Dear Bob ...
I know you've said from time to time that you'd rather apologize for an employee's poor manners than lack of competence. How do you feel about bad attitude?
[ Also on InfoWorld: Bob offers tips on working with another common personality in the office in "How a team should deal with a slacker" | Get sage advice on IT careers and management from Bob Lewis in InfoWorld's Advice Line newsletter. ]
The company I work for hired me to straighten out a seriously dysfunctional department. I've been working away at it and making some progress. I've worked with my managers to turn them into more of a team. I've connected the dots between their work and the company's success. I'm treating everyone like a person and not an interchangeable part. I'm involving as many people as possible in "process-izing" an organization that's lived on improvising the same work over and over again so that we can stop making the same mistakes over and over again.
But with Barney, there's been no progress -- which wouldn't be a problem if I could fire or demote him. I can't. He's the only one who knows what he knows, and what he knows is a complex subject.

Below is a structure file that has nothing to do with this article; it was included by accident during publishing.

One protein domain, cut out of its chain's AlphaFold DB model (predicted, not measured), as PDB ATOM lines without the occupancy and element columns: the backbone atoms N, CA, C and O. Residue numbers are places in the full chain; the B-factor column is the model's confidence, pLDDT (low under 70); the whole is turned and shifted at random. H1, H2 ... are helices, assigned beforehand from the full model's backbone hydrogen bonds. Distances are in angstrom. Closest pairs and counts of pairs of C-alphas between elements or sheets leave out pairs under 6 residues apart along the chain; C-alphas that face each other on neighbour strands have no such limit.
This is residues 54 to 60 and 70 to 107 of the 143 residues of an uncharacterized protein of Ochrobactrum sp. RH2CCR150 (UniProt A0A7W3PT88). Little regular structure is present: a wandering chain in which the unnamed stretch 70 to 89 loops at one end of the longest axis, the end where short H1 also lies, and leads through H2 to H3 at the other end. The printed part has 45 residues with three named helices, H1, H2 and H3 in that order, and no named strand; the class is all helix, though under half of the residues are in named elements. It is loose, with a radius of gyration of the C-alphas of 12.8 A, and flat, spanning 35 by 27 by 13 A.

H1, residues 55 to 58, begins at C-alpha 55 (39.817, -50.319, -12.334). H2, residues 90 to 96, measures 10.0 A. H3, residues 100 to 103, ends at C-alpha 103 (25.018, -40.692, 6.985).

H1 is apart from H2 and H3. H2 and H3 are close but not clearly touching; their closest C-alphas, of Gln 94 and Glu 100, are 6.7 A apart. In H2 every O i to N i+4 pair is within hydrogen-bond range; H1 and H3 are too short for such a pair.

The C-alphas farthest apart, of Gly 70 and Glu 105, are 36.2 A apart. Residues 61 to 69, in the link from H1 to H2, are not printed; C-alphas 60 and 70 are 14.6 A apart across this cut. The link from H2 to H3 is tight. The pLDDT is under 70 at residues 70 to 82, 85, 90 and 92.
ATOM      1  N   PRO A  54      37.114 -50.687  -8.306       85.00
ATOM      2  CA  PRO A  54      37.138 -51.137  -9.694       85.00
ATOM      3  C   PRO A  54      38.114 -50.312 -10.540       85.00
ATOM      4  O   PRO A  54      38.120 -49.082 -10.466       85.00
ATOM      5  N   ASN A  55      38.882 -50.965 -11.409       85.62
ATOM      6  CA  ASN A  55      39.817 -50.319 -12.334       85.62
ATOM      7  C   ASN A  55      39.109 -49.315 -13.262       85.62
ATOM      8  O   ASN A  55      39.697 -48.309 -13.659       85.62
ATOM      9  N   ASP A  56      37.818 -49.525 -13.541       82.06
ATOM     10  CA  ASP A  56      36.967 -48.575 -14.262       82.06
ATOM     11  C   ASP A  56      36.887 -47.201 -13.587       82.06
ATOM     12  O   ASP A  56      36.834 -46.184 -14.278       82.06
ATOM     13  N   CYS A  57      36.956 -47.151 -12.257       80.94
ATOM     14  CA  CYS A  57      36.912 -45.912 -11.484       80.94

Barney is an eyeball roller. If he knows something someone else doesn't and they say something that isn't perfectly accurate, he rolls his eyes in exasperation. If I give him an assignment that isn't smack dab in the middle of his job description, he rolls his eyes and makes it clear he'll be doing me a huge favor if he decides to get around to it.
Ask him to explain some of his complex knowledge to his teammates? Eye-roll time again.
He's one of my managers, thinks he's destined for greater things, and certainly believes our roles should be reversed. Under most circumstances I'd just toss the guy, but as I say, he really does know things nobody else does, and I have no lever to force him to divulge.
- Paying ransom
Dear Paying ...
Sure: Stop paying. But first, you have to lay the groundwork.
I'm assuming, by the way, that you've already been through the standard drill of explaining your expectations, describing what being successful looks like, and expressing your concerns over his information hoarding. In other words, I'm assuming you've already given Barney plenty of rope -- that is, opportunities to play ball -- and he's simply refused to be part of the solution. Here's what comes next: